UK popular newspapers are infamous for their daft stories, political bias, poor fact-checking and skewed reporting, combined with a concentration on celebrities and entertainment-value news. By comparing all newspapers to common criteria, including academic judgements of their quality and the number of complaints raised against them, it is possible to score each one of them. As a result of their low quality, only 7% of the population rate printed news as the best source of "accurate and reliable" information. But it is also clear that this problem is self-imposed - the four most popular papers in the UK are all at the bottom of the list of quality. All four of the most trustworthy papers are under the top 10 in terms of popularity. The main cause of trashy news is economics: far fewer people buy newspapers that are accurate and non-sensationalist. The overall effect troubles British culture, creating a cycle of misinformation and there have been many calls for the UK government to regulate the industry using similar methods to those used in most of the rest of Europe. For now the only control is a self-regulation body (IPSO) which is staffed by the papers themselves and is widely considered dysfunctional.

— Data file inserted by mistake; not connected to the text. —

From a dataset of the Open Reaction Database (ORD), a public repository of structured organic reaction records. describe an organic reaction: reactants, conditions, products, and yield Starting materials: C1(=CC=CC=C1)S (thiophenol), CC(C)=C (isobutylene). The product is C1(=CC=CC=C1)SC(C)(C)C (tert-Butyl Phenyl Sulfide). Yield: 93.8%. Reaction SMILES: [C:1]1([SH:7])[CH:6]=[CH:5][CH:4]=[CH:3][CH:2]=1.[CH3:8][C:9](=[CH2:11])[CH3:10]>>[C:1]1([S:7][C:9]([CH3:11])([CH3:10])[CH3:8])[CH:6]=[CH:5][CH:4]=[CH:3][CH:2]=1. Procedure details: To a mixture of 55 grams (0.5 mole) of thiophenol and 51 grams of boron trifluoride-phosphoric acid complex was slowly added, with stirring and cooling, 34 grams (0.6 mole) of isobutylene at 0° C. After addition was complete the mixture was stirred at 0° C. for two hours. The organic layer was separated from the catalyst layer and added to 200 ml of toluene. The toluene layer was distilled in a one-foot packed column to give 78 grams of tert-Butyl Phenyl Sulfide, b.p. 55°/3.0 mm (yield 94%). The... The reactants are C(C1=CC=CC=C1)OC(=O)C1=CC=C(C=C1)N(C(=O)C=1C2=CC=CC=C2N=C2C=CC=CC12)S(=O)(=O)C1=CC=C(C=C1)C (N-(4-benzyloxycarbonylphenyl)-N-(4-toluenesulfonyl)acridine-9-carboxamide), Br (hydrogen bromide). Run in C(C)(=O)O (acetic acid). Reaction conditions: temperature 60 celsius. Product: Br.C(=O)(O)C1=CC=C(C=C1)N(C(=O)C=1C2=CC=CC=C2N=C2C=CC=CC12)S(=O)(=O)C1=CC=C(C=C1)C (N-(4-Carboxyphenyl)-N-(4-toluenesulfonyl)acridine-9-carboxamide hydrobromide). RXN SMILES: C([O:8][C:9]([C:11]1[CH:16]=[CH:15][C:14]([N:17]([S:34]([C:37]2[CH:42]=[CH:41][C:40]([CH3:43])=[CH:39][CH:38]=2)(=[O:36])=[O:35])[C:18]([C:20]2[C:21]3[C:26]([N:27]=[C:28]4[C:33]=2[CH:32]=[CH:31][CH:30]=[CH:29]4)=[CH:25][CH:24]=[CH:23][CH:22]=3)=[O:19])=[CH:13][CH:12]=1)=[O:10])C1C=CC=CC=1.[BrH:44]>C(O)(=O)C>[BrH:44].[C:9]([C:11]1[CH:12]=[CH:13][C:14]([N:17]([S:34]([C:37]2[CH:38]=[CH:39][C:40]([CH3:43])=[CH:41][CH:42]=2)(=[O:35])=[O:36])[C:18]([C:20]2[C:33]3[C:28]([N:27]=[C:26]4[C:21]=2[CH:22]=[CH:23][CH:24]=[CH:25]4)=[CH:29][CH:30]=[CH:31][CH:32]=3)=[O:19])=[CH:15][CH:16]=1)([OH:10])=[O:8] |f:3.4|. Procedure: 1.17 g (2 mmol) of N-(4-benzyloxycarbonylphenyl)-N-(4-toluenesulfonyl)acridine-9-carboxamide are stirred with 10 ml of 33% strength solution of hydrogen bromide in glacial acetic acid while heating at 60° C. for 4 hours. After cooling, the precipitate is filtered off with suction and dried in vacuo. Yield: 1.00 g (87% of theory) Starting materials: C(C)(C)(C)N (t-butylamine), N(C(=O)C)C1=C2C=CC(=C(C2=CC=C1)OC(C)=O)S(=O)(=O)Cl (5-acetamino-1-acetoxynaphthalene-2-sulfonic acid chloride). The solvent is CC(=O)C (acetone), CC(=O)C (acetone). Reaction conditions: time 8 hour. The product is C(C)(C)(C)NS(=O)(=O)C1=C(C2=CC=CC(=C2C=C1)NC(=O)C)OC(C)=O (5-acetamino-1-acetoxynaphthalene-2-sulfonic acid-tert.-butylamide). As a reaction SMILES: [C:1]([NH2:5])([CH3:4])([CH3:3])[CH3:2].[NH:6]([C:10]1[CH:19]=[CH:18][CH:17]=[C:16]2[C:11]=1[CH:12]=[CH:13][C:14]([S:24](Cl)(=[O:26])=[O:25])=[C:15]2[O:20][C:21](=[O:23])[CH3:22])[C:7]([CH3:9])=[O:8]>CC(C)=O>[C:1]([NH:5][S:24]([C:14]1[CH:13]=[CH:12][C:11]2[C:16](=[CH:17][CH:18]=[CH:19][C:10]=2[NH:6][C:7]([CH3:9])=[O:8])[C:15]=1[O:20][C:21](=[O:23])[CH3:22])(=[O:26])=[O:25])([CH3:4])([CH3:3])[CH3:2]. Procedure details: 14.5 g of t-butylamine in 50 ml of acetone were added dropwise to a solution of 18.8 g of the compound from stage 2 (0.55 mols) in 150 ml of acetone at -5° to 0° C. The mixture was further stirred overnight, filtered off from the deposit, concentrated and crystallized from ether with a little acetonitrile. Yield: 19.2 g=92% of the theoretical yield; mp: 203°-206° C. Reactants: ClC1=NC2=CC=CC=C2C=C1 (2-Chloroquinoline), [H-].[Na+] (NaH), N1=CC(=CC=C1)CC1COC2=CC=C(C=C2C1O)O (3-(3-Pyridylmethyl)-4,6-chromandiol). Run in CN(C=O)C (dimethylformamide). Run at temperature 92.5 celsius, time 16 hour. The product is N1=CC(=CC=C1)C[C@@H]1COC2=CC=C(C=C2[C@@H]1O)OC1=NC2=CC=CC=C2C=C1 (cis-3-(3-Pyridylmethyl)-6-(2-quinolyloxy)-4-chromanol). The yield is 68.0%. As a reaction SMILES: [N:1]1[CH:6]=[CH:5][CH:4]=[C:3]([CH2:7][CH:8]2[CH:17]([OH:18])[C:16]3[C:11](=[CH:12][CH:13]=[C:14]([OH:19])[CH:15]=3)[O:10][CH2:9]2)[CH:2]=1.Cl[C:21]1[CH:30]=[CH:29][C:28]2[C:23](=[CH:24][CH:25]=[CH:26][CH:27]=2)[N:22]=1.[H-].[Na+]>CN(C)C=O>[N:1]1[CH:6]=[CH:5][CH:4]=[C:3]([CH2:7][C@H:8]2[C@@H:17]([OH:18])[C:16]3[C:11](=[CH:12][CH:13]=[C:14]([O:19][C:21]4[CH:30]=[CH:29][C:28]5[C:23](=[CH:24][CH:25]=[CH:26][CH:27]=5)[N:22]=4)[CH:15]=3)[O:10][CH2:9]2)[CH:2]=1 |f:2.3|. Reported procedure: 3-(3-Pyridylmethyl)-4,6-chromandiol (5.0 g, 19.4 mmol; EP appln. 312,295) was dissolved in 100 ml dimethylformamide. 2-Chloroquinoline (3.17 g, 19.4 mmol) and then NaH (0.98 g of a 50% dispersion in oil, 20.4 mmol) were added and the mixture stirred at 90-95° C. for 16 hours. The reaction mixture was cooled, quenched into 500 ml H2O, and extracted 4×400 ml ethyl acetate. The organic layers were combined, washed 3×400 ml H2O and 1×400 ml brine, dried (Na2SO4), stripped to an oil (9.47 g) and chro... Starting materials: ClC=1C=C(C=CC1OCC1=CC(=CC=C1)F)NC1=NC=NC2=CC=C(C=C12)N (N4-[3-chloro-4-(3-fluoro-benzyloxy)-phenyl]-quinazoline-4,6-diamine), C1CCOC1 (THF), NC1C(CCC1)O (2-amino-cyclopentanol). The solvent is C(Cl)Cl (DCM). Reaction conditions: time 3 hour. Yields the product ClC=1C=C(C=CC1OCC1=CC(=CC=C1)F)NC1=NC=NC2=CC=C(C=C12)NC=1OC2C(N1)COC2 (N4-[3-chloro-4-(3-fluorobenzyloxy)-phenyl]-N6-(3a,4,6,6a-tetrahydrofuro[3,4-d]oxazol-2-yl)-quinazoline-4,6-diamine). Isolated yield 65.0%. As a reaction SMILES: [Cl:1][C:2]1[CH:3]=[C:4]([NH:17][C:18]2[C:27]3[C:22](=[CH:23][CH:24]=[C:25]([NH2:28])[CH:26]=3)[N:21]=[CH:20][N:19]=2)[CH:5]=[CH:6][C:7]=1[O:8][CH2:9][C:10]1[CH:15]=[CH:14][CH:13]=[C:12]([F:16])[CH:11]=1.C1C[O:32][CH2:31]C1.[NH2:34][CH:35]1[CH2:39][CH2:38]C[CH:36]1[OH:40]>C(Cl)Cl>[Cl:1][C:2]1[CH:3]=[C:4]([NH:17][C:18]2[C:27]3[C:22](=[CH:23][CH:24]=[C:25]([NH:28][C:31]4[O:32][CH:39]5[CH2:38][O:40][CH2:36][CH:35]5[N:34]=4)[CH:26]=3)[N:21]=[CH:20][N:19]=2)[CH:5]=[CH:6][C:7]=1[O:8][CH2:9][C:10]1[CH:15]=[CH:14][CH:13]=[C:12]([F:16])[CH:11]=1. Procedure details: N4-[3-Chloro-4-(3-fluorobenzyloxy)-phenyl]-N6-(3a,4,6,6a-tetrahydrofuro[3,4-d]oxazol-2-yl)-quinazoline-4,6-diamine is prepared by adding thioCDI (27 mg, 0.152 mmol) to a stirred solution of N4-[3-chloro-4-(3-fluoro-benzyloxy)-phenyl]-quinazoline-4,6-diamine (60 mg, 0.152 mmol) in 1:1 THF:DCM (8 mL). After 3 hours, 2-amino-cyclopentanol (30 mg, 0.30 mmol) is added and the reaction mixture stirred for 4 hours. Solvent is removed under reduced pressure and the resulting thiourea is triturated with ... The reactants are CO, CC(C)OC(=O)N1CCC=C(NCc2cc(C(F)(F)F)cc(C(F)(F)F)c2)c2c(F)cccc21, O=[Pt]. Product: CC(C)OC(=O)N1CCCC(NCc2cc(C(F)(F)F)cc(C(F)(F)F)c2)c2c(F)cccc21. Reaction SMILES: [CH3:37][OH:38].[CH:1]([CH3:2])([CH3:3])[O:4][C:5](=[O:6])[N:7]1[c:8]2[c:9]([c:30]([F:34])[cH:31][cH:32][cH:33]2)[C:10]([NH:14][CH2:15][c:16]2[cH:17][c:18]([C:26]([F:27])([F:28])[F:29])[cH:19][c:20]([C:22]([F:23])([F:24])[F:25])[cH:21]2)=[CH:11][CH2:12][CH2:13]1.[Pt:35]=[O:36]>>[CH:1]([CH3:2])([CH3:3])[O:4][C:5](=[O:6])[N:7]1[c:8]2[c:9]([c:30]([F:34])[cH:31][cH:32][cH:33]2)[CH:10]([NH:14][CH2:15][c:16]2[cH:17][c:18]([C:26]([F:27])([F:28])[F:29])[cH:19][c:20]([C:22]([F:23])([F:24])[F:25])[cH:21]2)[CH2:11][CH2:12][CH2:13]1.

The Best: The Guardian (5 points) , The Daily Telegraph (4) , i (3) and The Observer (2). The Worst: The Daily Mail (-6 points), The Sun (-5), The Daily Star (-2) and The Daily Express (-2).